FCA may not be value for money, says NAO

01 March 2016

The National Audit Office has reported its findings on the roles and effectiveness of the FCA, FOS and the FSCS in the management of mis-selling cases.

Whilst the NAO's conclusions were generally supportive of their approach, they found that the FCA is unable to determine whether its activities are reducing the overall scale of financial services mis-selling to consumers, despite increased fines, redress payments and regulatory interventions.

For instance, whilst the FCA holds data on how many complaints relate to mis-selling in any given year, it does not hold data on when the alleged mis-selling, giving rise to the complaint, took place. As a result, it cannot establish the extent to which its activities are having an impact on current claim trends.

The NAO did find that the FCA had put in place systems and approaches to regulation in order to improve its effectiveness. For instance under a strategy launched in December 2014, the FCA is developing "common views" to bring together data and intelligence to help it analyse what is happening across regulated sectors and to identify the right interventions – which is intended to help it to inform its decisions on what to prioritise and to improve its understanding of risk.

However, the NAO considered that there were areas for improvement in this regard also. For instance, the FCA does not yet systematically draw together aims and success criteria for related intervention, evaluate how they fit together, or link the outcomes of interventions to their costs. The NAO consider that this creates a risk that interventions may not be well coordinated, and means that the FCA cannot be sure that it has chosen the most cost-effective way of intervening.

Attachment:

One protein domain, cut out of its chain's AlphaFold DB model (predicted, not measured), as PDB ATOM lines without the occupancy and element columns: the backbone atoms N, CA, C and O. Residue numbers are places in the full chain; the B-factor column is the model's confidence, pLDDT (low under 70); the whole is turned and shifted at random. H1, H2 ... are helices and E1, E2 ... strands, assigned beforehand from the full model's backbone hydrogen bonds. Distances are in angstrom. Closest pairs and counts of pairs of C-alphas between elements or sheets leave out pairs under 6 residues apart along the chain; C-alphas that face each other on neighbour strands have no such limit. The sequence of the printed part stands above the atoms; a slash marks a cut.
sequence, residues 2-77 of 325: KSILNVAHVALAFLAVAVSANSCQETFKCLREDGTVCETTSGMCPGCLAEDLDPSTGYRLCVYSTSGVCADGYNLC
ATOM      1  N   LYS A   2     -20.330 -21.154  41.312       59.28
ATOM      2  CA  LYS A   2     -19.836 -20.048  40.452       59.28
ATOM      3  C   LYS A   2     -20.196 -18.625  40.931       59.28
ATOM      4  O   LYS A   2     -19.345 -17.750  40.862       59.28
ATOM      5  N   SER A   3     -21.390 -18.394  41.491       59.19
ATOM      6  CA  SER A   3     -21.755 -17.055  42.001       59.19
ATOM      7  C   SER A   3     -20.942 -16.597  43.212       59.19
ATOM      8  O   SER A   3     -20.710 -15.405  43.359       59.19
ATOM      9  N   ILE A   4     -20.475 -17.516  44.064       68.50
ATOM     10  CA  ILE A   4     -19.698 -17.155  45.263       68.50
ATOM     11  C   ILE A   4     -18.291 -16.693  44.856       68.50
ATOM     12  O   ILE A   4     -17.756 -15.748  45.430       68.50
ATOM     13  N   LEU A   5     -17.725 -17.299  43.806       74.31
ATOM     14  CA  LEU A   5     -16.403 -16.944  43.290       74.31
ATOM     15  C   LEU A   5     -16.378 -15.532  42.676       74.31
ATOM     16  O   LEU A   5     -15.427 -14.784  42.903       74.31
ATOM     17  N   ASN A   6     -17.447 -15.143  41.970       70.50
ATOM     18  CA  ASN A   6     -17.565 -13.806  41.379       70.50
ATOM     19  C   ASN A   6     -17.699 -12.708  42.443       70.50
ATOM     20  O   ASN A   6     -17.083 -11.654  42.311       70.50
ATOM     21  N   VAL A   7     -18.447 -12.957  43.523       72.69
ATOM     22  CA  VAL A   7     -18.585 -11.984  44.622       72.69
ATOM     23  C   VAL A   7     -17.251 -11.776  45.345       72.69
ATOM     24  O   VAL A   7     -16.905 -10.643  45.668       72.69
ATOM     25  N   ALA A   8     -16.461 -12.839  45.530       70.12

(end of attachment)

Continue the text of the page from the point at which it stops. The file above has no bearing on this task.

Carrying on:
The NAO did conclude that the FCA is taking a more active approach than its predecessor in identifying and responding to risks related to mis-selling, particularly for new products. For instance, the NAO obtained evidence of the FCA actively using its powers to stop the sale of unsuitable products to retail customers (see contingent convertible securities) and identifying pension reform as a possible trigger for future mass mis-selling. In addition, the NAO notes that increased fines and redress payments appear to have substantially reduced financial incentives for firms to mis-sell products.

However, as a result of the lack of co-ordinated data, linking regulatory strategies to consumer outcomes, the NAO's view is that the FCA has further to go to demonstrate that it is achieving value for money. One of the NAO's recommendations is for the FCA to communicate its expectations clearly and consistently to firms, and work with the Ombudsman to assess regularly how it is affecting how firms and individuals weigh up the potential risks and rewards of mis-selling.

The FCA has confirmed that it is accepting all of the NAO's recommendations – which for the most part require it to continue and build upon existing strategies. However, with mis-selling complaint numbers apparently on an upwards trajectory (in 2014 mis-selling accounts for 59% (2.7 million) of customer complaints to financial services firms, compared with 25% (0.9 million) in 2010) – and a 6 year limitation period for claims arising from mis-selling - only time will tell if the FCA's approach can ultimately reduce the mis-selling liabilities for financial services firms and their insurers.

On 2 March 2016 the Public Accounts Committee is holding a session on financial services mis-selling further to this report and we will report further on any news.

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